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November mailbag, part 2: How’s RJ Barrett looking? What makes a bad coach? What if Mitch was a ’99 Knick?

Coaches change. Mailbags are forever.

Part one of this mailbag touched on benching Julius Randle, grading the eerily quiet front office and speculating on player playlists. Today we delve intro regret, hope, forgiveness and that fucking MIRROR IMAGE video that’s been stuck at the bottom of every article for years.

1) Why couldn’t we get the third pick in the draft where Luka Dončić went? And how confident is everyone feeling about RJ Barrett now? It’s too early to tell, but on a scale of 1-10 I’m at like a 3.

— Mitch Please

The Knicks lost the Luka lottery May 15, 2018, but the truth is they lost it long before the actual drawing. They started that season 16-13, a hot streak their Dončić dreams never recovered from. In a sense, the losing that followed was the noblest Knick effort in a while: after Kristaps Porziņģis was lost to an ACL injury, the Knicks won just 21 percent of their remaining games, an 18-win pace that over a full season would have been the worst in the league and pretty much guaranteed the Knicks a top-5 pick and a realistic shot at Dončić. Instead we’re left with Kevin Knox’s tender surrender to 3-point exclusivist. Michael Jordan once said “Even my mistakes are perfect.” The Knicks manage to lose even at losing.

As far as RJ, I’m at a solid 7. Health-permitting, he seems a lock to make the All-Rookie First Team, though I don’t know what that means with an organization that channels its inner Saturn in eating its young. The Knicks have had seven All-Rookie honorees the past eight years: Landry Fields (1st Team), Iman Shumpert (1st), Tim Hardaway Jr. (1st), Langston Galloway (2nd Team), Porziņģis (1st), Willy Hernangomez (2nd) and Mitchell Robinson (2nd). Results are mixed, by which I mean disappointing in many different ways.

Only one of those seven is still in New York, a rate that’d make even David Gettleman blush. Nerve issues in his right arm forced Fields into early retirement; Shumpert and Galloway have peaked as rotation players; Hardaway is a starter-level player; KP’s ceiling is probably tertiary piece on a contender; Hernangomez, despite the wailing and gnashing of teeth after being traded, hasn’t secured steady playing time; Robinson is still too early to call. Only Minnesota has had as many All-Rookie selections over the same period as the Knicks; the only other franchises with at least six are Sacramento, Denver and Philadelphia. So out of those five, two are title contenders, two are playoff hopefuls, and one is the Knicks.

Among this year’s rookies Barrett is fifth in points per game, fourth in rebounds, third in assists, second in steals and tops in free throw attempts and minutes per game (32). He’s hitting barely 40 percent of his shot attempts; the only other rookies shooting that poorly over 200+ shots are Jarrett Culver, Darius Garland, DeAndre Hunter and Coby White. I don’t know how much of a concern that is at this point in his development to anyone besides NBA2K20, but I’d bet it’s one reason Mitch Please is so low on him.

He’s second on the team in minutes but tied for fifth in defensive rating, which — and I may be wrong here — I feel means his extended playing time with lineups that generally can’t stop people is hurting his metrics. The eye test tells me Barrett is decent on the defensive end, certainly not hopeless. For every low...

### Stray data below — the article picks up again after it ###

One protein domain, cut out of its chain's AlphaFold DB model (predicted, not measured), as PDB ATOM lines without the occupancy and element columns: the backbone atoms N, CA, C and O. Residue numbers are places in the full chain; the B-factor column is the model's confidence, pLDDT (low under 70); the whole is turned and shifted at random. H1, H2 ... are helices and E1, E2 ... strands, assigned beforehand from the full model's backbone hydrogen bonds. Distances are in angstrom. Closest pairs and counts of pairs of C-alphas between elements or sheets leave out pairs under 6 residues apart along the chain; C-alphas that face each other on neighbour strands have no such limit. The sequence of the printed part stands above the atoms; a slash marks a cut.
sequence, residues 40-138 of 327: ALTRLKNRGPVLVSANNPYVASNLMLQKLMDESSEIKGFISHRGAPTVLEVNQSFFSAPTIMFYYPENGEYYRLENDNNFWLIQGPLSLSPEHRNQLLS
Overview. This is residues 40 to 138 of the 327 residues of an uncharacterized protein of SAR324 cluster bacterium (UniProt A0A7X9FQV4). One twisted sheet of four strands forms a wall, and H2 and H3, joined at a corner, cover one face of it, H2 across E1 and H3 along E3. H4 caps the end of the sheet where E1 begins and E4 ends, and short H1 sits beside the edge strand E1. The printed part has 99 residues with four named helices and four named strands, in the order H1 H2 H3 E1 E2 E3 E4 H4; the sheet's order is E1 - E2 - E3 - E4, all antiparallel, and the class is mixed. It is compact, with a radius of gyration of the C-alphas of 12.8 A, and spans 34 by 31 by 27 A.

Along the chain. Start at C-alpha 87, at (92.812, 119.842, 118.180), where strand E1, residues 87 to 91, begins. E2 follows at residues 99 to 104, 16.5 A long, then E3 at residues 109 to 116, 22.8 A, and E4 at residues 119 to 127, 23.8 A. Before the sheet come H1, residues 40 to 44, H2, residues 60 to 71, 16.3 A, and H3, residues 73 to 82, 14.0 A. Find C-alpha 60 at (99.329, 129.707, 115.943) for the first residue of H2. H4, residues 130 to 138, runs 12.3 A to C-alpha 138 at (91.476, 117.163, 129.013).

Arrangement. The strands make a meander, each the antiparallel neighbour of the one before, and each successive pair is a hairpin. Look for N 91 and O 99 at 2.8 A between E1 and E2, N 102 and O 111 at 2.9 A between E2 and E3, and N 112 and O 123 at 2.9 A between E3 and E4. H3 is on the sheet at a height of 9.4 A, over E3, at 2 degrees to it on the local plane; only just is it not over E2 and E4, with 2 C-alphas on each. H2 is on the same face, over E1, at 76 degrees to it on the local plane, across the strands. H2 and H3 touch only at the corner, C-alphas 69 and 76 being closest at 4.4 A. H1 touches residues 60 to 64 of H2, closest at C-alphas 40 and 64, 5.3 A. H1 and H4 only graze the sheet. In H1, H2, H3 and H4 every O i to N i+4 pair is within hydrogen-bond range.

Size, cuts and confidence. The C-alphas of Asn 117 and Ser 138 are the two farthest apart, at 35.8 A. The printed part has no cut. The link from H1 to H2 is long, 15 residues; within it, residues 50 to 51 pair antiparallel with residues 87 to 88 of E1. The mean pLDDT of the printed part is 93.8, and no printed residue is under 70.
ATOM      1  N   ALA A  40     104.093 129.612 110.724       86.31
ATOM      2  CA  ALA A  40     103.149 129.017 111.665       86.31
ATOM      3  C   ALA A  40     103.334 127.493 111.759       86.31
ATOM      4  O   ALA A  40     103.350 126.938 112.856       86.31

there is a high.

Barrett’s production follows no obvious or sweeping trends: while John Hollinger’s game score stat (here’s the equation, if you’re into that) shows RJ’s best five games came within his first 11, his shooting percentage over those 11 games was 38 percent; in the 11 since, he’s up to 42 percent. His 3-point percentage keeps dropping. His free throw percentage has risen (for more on Barrett’s free-throw shooting and all it may mean, check out this deep-dive by Knicks Nuance).

In the past 20 years, the only Rookie of the Year to shoot as low as RJ’s 40 percent was Michael Carter-Williams. If he finishes up around 43 percent, where he’s been over the last half of his games, he’d be in the company of previous ROYs LeBron James, Chris Paul, Kevin Durant, Damian Lillard, and this guy.

I don’t know what Barrett is yet. I don’t suspect he’ll ever be the best player on a contender. I do think he could be the secondary or tertiary piece on one. On a roster devoid of much else to hope for, a 7 may as well as be a 9.

2) This is not an “I told you so”...but more of an invitation to you still feel that there are 5 NBA coaches worse that David Fizdale?

— felinequickness

In the September mailbag I gave felinequickness a list of five coaches I felt less confident in than Fizdale: Luke Walton, Ryan Saunders, Jim Boylen, James Borrego and Freddie Jenkins. Entering Monday’s games, that fivesome were off to a 42-73 start. Adding John Beilein’s struggles with Cleveland and Atlanta’s step back under Lloyd Pierce and I’d say while I understand Fizdale’s firing, it’s not like he was a Wheel of Fortune contestant lost among 29 Jeopardy champions.

This kind of gets to a question I always struggle with, one that resurrected in a Twitter exchange with P&T’s own Ashwin Ramnath after the Fiz firing. How do we know if a coach sucks? Does any coach suck? It’s easy to assume failure and suckage have a direct connection. But I wonder. Exam the strange coaching career of former Knick boss Don Chaney.

At the tender age of 38, after five years as an assistant with Detroit and the San Diego/L.A. Clippers, Chaney became head coach in 1985. Over 2+ seasons in L.A. his teams went 53-132, approximately the same winning percentage Derek Fisher had with the Knicks. From 1993-95 Chaney coached the Pistons to a 48-116 mark, again falling in that Fisher territory. In parts of three seasons leading the Knicks, Chaney’s teams won about 40 percent of their games, which may get you salivating nowadays, but that’s a figure bested by Lenny Wilkens, Mike D’Antoni, Mike Woodson. So Chaney failed, right? And thus, Chaney must suck.